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Possible Health Effects of Exposure to Residential Electric and Magnetic Fields
fields are coupled, but in the limit of unchanging fields, they become independent. For frequencies encountered in electric-power transmission and distribution, these two fields can be considered independent to an excellent approximation. For extremely-low-frequency fields, including those from power lines and home appliances and wiring, the electric component is easily attenuated by metal elements in residential construction and even by trees, animals, and people. The magnetic field, which is not easily attenuated, is generally assumed to be the source of any possible health hazard. When animal bodies are placed in a time-varying magnetic field (as opposed to remaining stationary in the earth's static magnetic field), currents are induced to flow through tissues. These currents add to those that are generated internally by the function of nerve and muscle, most notably currents detected in the clinically useful electroencephalogram and the electrocardiogram. The currents produced by nerve and muscle action within the body have no known physiologic function themselves but rather are merely a consequence of the fact that excitable tissue (such as nerve and muscle) generate electric currents during their normal operation.
General conclusions from the review of the literature involving studies of exposure assessment and the physical interactions of electric and magnetic fields with biologic systems are the following:
Exposure of humans and animals to external 60-hertz (Hz) electric and magnetic fields induces currents internally.
The density of these currents is nonuniform throughout the body. The spatial patterns of the currents induced by the magnetic fields are different from those induced by the electric fields. Electric fields generally are measured in volts per meter and magnetic fields in microtesla (µT) or milligauss (mG) (1 µT = 10 mG).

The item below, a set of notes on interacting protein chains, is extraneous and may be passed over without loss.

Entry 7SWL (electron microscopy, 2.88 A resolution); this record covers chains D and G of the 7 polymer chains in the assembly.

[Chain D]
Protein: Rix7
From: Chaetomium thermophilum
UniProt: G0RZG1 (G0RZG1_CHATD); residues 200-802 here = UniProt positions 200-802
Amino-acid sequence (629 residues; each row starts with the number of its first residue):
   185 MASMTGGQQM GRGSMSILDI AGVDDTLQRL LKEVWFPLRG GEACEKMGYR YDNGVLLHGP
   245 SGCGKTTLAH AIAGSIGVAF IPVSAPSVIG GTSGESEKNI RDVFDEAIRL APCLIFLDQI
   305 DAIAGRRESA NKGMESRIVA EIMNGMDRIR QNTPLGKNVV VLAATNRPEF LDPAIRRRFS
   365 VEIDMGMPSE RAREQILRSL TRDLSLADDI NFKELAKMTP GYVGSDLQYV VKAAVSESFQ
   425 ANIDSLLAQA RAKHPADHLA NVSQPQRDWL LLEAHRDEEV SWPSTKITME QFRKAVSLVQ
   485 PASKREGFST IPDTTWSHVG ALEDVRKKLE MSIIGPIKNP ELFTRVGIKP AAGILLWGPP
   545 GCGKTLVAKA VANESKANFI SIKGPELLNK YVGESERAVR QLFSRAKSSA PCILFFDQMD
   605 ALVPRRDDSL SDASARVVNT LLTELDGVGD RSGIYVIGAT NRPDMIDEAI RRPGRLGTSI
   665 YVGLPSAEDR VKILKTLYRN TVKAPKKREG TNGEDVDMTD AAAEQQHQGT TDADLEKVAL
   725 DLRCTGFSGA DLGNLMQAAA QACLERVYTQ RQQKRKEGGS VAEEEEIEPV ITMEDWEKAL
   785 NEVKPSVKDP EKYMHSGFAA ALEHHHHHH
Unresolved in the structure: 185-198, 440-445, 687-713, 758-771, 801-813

Ambient levels of 60-Hz (or 50-Hz in Europe and elsewhere) magnetic fields in residences and most workplaces are typically 0.01-0.3 µT (0.1-3 mG).
Higher levels are encountered directly under high-voltage transmission lines and in some occupational settings. Some appliances produce magnetic fields of up to 100 µT (1 G) or more in their vicinity. For comparison, the static magnetic field of the earth is about 50 µT (500 mG). Magnetic fields of the magnitude found in residences induce currents within the human body that are generally much smaller than the currents induced naturally from the function of nerves and muscles. However, the highest field strengths to which a resident might be exposed (those associated with appliances) can produce electric fields within a small region of the body that are comparable to or even larger than the naturally occurring fields, although the magnitude of the largest locally induced fields in the body is not accurately known.
Human exposure to a 60-Hz magnetic field at 0.1 µT (1 mG) results in the maximum current density of about 1 microampere per square meter (µA/m2).
The endogenous current densities on the surface of the body (higher densities occur internally) associated with electric activity of nerve cells are of the order